In the development of its institutions America can fairly claim that it has remained true to the principles which were declared 150 years ago. In all the essentials we have achieved an equality which was never possessed by any other people. Even in the less important matter of material possessions we have secured a wider and wider distribution of wealth. The rights of the individual are held sacred and protected by constitutional guaranties, which even the Government itself is bound not to violate. If there is any one thing among us that is established beyond question, it is self-government--the right of the people to rule. If there is any failure in respect to any of these principles, it is because there is a failure on the part of individuals to observe them. We hold that the duly authorized expression of the will of the people has a divine sanction. But even in that we come back to the theory of John Wise that "Democracy is Christ’s government." The ultimate sanction of law rests on the righteous authority of the Almighty.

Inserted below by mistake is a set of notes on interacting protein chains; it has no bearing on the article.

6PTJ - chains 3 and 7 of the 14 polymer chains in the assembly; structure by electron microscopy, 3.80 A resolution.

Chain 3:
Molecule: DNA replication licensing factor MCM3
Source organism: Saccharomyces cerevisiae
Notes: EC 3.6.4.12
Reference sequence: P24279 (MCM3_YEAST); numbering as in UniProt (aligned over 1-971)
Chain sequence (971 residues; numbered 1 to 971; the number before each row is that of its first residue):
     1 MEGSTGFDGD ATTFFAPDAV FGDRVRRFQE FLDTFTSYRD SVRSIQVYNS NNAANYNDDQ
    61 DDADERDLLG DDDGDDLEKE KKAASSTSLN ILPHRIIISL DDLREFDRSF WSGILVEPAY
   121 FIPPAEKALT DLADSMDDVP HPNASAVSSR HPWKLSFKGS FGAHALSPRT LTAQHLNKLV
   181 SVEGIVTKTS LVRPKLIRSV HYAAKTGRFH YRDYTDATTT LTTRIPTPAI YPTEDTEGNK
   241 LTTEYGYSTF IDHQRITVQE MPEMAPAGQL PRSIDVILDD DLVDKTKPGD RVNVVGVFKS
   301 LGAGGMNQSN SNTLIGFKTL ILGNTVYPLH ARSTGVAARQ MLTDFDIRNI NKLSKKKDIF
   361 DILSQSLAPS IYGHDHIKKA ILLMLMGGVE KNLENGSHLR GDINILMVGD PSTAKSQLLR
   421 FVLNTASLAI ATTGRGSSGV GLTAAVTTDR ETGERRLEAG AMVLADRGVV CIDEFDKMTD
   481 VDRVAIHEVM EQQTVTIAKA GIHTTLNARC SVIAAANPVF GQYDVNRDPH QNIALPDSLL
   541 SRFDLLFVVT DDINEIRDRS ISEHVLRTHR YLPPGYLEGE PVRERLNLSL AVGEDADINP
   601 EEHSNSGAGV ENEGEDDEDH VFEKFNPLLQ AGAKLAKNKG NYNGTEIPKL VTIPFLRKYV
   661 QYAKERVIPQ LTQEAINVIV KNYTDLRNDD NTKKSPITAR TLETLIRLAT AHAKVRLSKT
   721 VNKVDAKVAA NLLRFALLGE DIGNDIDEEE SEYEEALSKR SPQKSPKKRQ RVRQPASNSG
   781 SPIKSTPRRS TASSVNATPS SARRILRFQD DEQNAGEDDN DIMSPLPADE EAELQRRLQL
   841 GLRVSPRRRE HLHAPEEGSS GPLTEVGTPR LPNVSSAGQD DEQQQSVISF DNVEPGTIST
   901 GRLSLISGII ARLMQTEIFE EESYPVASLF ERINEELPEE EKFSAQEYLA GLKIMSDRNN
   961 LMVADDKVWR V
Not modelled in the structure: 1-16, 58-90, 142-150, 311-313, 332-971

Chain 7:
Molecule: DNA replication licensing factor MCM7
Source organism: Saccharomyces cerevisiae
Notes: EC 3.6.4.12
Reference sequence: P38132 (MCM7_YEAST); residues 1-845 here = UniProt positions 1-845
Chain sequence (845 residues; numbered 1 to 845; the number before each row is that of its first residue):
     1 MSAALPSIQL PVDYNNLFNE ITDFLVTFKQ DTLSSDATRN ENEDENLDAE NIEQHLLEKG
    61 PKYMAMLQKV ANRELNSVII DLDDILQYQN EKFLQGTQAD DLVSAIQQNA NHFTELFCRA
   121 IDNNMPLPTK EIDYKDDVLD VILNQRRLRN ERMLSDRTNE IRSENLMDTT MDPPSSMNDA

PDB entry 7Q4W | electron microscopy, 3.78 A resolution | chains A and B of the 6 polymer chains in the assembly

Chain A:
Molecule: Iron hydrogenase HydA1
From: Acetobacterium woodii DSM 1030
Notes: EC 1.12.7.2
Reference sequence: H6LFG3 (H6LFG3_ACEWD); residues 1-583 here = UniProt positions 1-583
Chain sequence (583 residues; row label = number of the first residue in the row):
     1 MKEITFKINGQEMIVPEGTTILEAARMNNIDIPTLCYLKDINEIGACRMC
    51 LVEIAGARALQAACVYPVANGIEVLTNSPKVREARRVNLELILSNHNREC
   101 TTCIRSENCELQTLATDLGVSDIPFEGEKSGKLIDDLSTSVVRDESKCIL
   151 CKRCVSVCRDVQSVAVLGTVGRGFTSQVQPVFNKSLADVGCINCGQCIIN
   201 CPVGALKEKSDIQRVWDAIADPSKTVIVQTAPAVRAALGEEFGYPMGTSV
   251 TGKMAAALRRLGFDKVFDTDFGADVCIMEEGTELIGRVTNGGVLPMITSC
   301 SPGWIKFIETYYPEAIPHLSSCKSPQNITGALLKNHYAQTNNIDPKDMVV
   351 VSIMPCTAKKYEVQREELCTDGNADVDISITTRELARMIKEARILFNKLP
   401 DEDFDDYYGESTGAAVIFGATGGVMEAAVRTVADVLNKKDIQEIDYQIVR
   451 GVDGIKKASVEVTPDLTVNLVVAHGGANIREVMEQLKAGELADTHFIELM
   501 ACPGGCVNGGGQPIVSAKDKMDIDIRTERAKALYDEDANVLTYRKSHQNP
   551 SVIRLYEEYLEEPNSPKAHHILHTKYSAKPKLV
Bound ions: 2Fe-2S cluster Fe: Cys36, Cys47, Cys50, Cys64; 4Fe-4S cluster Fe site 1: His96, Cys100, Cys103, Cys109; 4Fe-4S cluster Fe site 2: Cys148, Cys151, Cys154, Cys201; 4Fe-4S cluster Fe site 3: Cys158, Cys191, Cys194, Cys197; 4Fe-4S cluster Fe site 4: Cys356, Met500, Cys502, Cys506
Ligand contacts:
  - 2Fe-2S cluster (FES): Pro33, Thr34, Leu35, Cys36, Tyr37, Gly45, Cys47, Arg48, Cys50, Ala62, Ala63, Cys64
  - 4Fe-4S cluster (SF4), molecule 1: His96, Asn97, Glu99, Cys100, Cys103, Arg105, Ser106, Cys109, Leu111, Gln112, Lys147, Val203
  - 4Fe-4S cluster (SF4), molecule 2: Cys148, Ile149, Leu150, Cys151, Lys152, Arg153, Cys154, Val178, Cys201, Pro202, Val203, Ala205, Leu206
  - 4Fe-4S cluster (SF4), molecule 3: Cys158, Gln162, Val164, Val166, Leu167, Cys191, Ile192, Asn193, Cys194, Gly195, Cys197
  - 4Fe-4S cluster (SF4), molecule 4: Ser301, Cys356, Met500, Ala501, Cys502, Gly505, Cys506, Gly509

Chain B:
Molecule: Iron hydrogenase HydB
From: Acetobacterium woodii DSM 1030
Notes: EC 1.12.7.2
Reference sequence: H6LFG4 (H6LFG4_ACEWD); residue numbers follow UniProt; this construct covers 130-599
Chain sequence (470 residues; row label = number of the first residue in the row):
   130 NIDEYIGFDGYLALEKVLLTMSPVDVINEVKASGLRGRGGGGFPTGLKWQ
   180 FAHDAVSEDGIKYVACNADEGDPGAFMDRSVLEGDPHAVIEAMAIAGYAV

On an occasion like this a great temptation exists to present evidence of the practical success of our form of democratic republic at home and the ever-broadening acceptance it is securing abroad. Although these things are well known, their frequent consideration is an encouragement and an inspiration. But it is not results and effects so much as sources and causes that I believe it is even more necessary constantly to contemplate. Ours is a government of the people. It represents their will. Its officers may sometimes go astray, but that is not a reason for criticizing the principles of our institutions. The real heart of the American Government depends upon the heart of the people. It is from that source that we must look for all genuine reform. It is to that cause that we must ascribe all our results.